TIFFANY v. UNITED STATES. (Circuit Court, S. D. New York. January 15, 1895.)
CUSTOMS DUTIES-CI,ASSIFICA'rION-BRONZE STATUARy-ACT OF OCTOBER
Statuary cast from bronze, und touched up by hand, and made expressive after casting, under the supervision of the sculptor, is not "such statuary as is cut, carved. or otherwise wrought by hand from a solid block or mass of marble, stone, or alabaster, or from metal," within the provisions of paragraph 465 of the tariff act of October 1, 1890, and is therefore not dutiable at 15 per cent. ad valorem under said paragraph, but is dutiable as a manufacture of metal, at 45 per cent. ad valorem, under paragraph 215 of said act.
At Law. Appeal by importer under act of June 10, 1890, from decision of board of United States general appraisers.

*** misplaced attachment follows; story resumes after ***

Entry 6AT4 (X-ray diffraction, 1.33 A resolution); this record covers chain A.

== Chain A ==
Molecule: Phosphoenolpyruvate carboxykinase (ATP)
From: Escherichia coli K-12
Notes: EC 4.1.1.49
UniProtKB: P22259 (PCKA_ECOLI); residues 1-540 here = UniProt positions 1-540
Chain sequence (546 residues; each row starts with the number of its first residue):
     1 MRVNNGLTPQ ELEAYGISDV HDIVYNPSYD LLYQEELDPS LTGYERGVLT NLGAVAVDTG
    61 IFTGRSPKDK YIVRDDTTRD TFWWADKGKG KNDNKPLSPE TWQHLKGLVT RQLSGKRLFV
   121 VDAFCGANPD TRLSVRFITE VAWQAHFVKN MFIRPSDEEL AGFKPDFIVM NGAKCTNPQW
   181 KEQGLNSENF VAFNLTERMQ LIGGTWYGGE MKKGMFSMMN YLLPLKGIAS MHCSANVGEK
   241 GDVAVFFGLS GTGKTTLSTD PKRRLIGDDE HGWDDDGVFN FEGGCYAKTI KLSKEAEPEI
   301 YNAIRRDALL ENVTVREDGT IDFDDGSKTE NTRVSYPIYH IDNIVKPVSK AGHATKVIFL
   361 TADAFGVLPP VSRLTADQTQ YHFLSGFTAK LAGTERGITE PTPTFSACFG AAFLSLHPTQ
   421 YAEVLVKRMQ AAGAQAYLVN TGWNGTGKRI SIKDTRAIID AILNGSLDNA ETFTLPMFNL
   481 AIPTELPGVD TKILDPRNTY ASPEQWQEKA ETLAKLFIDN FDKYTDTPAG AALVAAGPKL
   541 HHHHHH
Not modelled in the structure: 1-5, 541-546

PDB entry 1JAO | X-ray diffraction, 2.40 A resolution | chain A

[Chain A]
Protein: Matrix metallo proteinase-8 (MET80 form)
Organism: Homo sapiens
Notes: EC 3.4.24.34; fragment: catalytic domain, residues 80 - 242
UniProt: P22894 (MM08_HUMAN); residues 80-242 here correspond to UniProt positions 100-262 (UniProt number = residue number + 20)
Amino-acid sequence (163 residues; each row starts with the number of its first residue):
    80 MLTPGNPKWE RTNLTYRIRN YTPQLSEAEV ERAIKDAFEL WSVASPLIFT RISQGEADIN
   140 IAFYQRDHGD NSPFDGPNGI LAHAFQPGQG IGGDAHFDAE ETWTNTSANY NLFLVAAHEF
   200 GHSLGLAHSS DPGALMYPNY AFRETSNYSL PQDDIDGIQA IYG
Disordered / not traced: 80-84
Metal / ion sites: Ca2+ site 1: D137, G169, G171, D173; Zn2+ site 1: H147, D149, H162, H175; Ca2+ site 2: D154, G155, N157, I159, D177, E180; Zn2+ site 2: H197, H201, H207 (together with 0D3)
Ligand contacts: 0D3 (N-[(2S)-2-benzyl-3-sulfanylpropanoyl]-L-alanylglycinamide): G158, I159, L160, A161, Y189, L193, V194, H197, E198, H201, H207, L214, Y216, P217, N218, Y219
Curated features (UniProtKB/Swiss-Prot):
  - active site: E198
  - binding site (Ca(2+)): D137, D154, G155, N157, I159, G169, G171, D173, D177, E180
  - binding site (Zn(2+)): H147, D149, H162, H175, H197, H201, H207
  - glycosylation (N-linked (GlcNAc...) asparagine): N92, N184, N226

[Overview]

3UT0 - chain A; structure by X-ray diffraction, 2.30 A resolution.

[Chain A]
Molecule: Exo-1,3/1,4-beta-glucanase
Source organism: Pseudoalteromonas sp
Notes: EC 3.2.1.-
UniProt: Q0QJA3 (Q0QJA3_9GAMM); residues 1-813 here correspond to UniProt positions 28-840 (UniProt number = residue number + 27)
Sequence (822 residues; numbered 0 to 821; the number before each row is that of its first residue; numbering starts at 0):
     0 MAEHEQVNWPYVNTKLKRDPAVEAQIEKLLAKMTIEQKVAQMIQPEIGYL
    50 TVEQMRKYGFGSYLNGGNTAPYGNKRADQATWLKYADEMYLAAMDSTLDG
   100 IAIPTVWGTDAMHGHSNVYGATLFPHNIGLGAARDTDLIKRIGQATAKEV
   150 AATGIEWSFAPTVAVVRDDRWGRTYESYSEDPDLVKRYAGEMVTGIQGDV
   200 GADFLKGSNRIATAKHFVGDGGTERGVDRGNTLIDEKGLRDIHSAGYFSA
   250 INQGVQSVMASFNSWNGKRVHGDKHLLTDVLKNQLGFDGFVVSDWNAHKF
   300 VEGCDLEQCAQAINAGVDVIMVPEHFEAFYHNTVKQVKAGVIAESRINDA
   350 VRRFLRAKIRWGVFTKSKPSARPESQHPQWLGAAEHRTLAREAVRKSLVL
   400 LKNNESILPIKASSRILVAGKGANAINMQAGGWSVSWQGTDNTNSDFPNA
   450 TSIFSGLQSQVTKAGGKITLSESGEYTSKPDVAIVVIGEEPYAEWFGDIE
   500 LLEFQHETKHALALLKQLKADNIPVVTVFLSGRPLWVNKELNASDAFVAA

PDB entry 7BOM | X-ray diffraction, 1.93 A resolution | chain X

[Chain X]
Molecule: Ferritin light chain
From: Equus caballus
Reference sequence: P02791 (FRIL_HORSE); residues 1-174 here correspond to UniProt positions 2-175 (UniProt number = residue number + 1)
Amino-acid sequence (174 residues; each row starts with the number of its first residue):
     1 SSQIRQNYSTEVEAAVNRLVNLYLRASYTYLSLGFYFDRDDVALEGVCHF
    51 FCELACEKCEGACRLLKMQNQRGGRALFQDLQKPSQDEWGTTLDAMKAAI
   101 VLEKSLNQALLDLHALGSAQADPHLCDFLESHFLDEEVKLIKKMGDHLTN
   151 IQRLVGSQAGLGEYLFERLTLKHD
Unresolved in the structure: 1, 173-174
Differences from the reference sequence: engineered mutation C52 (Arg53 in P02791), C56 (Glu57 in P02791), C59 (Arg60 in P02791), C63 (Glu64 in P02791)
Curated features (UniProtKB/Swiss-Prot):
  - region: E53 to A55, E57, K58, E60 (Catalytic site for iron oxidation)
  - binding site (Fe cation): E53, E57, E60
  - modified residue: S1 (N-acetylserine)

The imported merchandise consisted of bronze statuary, assessed by the collector for duty at 45 per cent. ad valorem, under paragraph 215, and claimed by the importer to be dutiable at 15 per cent. ad valorem, under paragraph 465, as statuary. It appeared by the testimony that bronze statuary was sometimes wholly made or wrought by hand by beating, but that the statuary in suit was made in a foundry by casting, and afterwards touched up, and the rough edges filed or smoothed off, under the supervision of the sculptor who had originally designed the clay model thereof. It also ,appeared that the statues in controversy were the first or original copies cast from the clay models of the sculptor, under his personal supervision and direction, and were. works of art. The assistant United States district attorney maintained that no bronze statuary was dutiable at 15 per cent. ad valorem, under the act of 1890, unless "wrought by hand"; that the act of 1890 changed and restricted the prior law in that respect (paragraph 470, Act March 3, 1883), and that only hand-made statuary was to entry at that rate; that the statues of bronze made by "beating" are the only bronze statues wrought by hand; that the articles in suit were made or wrought by casting in molds. and not by hand; that, while the clay models of the statues were wrought by hand,